“In a sort of ghastly simplicity we remove the organ and demand the function. We make men without chests and expect of them virtue and enterprise. We laugh at honour and are shocked to find traitors in our midst. We castrate and bid the geldings be fruitful.” — C. S. Lewis
I’m no expert on history. But somewhere along the way I picked up this idea that it is always a good idea to familiarize your self with primary sources as much as you can. And of course guys like Tolkien and Lewis spent a great deal of time reading extremely old poetry– they had a pretty extensive Appendix N of their own that doesn’t get a lot of attention anymore. And many works of science fiction pretty much take as their core premise putting ancient history into space– Asimov’s treatment of the Roman Empire in the Foundation series springs to mind. All of that led me to pick up and read the Gododin.
I settled back and allowed these words from the past to soak in– it’s magical, really… that a voice can be preserved in such a manner. Again, I’m no expert… but let me share my initial reactions:
- The poet was essentially sort of an embedded reporter… going into battle alongside the warriors.
- There was basically one thing worth praising in this poem: men who drink down massive amounts of mead and wine, go out and kill a bunch of Saxons in battle… and then die. Full stop.
- The role of women in this piece is pretty narrow: they are mentioned only insofar as they mourn the death of their husbands. Unlike the 300 Spartans, some of these guys would have never attended their nuptial feasts.
- The closest thing to this that I have observed in literature is the Rohirrim in Tolkien’s the Lord of the Rings. Reading this gives me additional insight into Theodon’s desire to die in battle– it always seemed hard to grasp to me before… just so alien.
The thing the I find so stunning is just how completely this turns our modern assumptions on their heads. When I think of poetry, I think of Billy Collins’ reading his “Litany” on the Prairie Home Companion: “You are the bread and the knife….” The last thing I would expect a poet laureate to do would be to write a poem praising the virtues of men that had died in battle. How perfectly ghastly…. we’d sooner hear a poem about how a guy accidentally burnt his toast!
And just look at how we use the word “brave” nowadays. It’s funny… I can’t remember the word being used any more except in reference to women. And hey, maybe Angelina Jolie really was brave to do what she did. But honestly, it’s a little creepy when people go on about how brave it was for Liza Long to write a viral post publicly labeling her own son as being a potential mass-murderer. I end up bashing my head against the wall repeatedly when this fine specimen is cited for bravery just for falling prey to one of the seven deadly sins, blaming this on someone else, using that as justification for breaking an oath, and then especially… wait for it… telling the world her story.
Better men than me have explained just why it is that our culture is a sick, sick thing. Never mind that for now. After all, the work of these sophists is pretty shoddy and ineffective on the whole. They can talk all they want, but at the end of the day… most of us retreat from their incessant warbling into a fantasy world where brave men still slay dragons and rescue princesses. Their preaching and extolling can go on ad nauseam and still have absolutely no effect on us in that way. They cannot exorcise our dreams. [Cue epic scene from Zardoz.]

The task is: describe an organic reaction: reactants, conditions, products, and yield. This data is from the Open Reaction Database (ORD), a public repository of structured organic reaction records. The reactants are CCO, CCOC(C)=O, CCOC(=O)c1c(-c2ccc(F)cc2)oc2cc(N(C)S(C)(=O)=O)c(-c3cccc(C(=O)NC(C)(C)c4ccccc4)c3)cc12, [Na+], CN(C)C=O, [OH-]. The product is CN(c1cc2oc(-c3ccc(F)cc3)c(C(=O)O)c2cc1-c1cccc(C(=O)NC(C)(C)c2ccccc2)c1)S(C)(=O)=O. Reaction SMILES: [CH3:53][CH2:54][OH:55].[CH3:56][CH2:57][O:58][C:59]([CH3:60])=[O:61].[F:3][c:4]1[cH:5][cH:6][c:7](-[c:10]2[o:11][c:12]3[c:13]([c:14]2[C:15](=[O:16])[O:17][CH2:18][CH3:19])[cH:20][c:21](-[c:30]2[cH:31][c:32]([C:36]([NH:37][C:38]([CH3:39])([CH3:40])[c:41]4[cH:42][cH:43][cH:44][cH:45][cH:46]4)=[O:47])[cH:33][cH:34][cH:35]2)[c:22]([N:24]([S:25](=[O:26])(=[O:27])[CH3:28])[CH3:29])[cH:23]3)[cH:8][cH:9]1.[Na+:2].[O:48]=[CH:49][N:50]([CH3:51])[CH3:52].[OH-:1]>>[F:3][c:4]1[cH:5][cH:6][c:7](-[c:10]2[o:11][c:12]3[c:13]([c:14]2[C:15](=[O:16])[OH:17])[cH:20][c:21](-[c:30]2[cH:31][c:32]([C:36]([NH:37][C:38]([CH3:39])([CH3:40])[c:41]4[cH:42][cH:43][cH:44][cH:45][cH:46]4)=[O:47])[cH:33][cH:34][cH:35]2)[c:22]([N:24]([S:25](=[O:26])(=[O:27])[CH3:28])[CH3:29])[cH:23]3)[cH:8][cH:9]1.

And this, my friends… this is the moment. This is the moment when concerned science fiction authors have to save all of us all from women in unreasonable armor. It’s hard to believe that such a stink can be made about such a tame cover… but it’s actually happening… right now. (Did we learn nothing during the eighties? Man, what year is this?!) And I see that this a controversial topic and all…. But on the offhand chance that all of this really is an honest mistake, let me explain to you the significance of the chainmail bikini just from the gaming side of the aisle:
- Fantasy role playing games make almost no distinction between male and female characters from a game mechanics standpoint. B/X D&D, Traveller, and GURPS all allow for female characters that are every bit as strong, effective, and deadly as their male counterparts.
- For a group of people that otherwise obsess over historical details and accuracy, we gladly set aside the realities of medieval society in order to accommodate female players and female characters. In fact… we do this so reflexively we often times don’t even realize we’re doing it, much less pat ourselves on the back for it. It’s just axiomatic to our game worlds.
- Most game masters, most of the time attempt to run their tables in as gender-blind a manner as possible. And most of us realize that bending over backwards to point out to female gamers how much we’re not objectifying them is… well… it’s really kind of farcical.
So really, the chainmail bikini… as ludicrous as it is… to me it is symbolic of our open invitation for anyone join us in our adventures regardless of their gender. It means that we have no problem ascribing the virtues of medieval knights and warriors to female characters. Given that the culture wars have been so decisive on this point that none of us would dare think to have it any other way, I’ve got to ask…. What is your problem? Because if sexism really is something you’re serious about, then maybe we can work out a deal or something. Maybe… we’ll cut back on the cheesecake if you let men have the chance to be “brave” again.
At this point, though, I’d probably settle for not having to hear about another woman that is deemed brave for telling her story. Ugh. Seriously, people, come on!